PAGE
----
Security agencies in Nigeria have cumulatively killed 13, 241 citizens since 2011, an international human rights group, Centre for Democracy and Development, said on Monday.
The organisation said that extrajudicial killings conducted by state actors have become the primary cause of death in Nigeria.
This was contained in a report by the CDD titled, ‘Democracy Watch Reports’, presented to journalists in Abuja.
While expressing concerns over the nation’s shrinking civic space, the organisation said that democracy in Nigeria had been experiencing major setbacks in the last 22 years.
The Director of CDD, Idayat Hassan, while giving an overview of the report, expressed regret that unlawful killings have become rife in the country since 1999.
According to her, many of the killings were perpetrated by security forces.
She said, “These unlawful killings go largely unpunished, thanks in part to Nigeria’s Force Order 237, which allows officers to use lethal force in ways that contravene international law, and because of government corruption and a prevailing culture of impunity.
“Successive governments in Nigeria have used unlawful killings to quell secessionist upheavals and terrorist activities, a practice that was exacerbated during President Muhammadu’s Buhari’s tenure – such as the unlawful killing of 350 Islamic Movement of Nigeria members by the Nigerian army in 2015.
“It is pertinent to state that extrajudicial killings conducted by state actors have become the primary cause of death in the country. In fact, state actors have cumulatively killed 13, 241 people since 2011.”
Hassan said that over 70 per cent of the prison population was made up of detainees awaiting trial, with over 20 per cent awaiting trial for more than a year.
She said the report observed an emergent trend of security officers receiving orders from elites in Nigeria to remand detainees for longer on spurious grounds.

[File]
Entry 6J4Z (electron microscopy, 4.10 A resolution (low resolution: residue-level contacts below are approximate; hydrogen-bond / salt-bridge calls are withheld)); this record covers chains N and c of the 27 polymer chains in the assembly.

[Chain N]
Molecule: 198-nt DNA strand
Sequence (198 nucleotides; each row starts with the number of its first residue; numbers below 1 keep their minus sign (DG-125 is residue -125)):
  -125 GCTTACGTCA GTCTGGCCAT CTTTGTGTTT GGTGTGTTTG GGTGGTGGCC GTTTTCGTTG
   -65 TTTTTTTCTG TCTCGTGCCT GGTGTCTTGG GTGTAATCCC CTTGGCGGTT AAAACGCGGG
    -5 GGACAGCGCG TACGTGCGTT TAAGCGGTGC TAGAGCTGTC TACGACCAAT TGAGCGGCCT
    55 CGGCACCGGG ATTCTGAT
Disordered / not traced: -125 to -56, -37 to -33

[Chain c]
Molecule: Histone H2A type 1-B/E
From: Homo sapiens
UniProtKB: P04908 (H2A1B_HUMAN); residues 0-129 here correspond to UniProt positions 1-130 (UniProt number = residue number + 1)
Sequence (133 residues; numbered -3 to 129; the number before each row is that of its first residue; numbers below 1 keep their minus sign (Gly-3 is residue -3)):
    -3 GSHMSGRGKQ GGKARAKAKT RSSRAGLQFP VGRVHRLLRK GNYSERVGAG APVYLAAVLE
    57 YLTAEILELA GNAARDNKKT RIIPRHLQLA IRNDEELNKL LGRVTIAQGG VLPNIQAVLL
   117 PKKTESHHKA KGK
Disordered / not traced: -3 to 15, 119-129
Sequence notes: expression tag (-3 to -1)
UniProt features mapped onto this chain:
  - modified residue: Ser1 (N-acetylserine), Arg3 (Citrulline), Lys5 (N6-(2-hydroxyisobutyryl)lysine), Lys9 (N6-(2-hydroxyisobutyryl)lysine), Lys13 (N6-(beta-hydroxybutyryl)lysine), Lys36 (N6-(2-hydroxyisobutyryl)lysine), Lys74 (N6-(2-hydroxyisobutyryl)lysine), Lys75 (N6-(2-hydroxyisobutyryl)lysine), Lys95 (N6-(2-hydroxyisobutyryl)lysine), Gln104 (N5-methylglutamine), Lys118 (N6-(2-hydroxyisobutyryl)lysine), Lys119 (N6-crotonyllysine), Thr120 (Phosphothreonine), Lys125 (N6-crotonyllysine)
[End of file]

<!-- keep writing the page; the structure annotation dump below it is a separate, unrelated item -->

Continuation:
“Compounding the effects of illegal detention is the horrible detention situation in Nigeria that further exacerbates human rights violations. Overcrowding in Nigerian prisons has increased by more than 1,000 per cent in the last decade,” she stated.
Hassan added that governments have frequently invoked the pretext of “preventing terrorist actions” to justify disrupting peaceful protests and social movements.
She stated that by doing so, the government had severely restricted Nigerians’ rights to assemble and demonstrate, in violation of the constitutional provisions.
“Peaceful protests are regularly met with violent attacks by security personnel or even are prevented from protesting in the first place. The excessive use of force in reaction to largely peaceful protests – — most recently visible during the #ENDSars protests – has created a frightening climate that discourages or limits the right to assemble. Undaunted, Nigerians protested on Democracy Day in June 2021 but were once again met with the deployment of security forces spraying tear gas and firing live bullets into the ait to disperse what they referred to as ‘anti-government’ protests,” the CDD director said.
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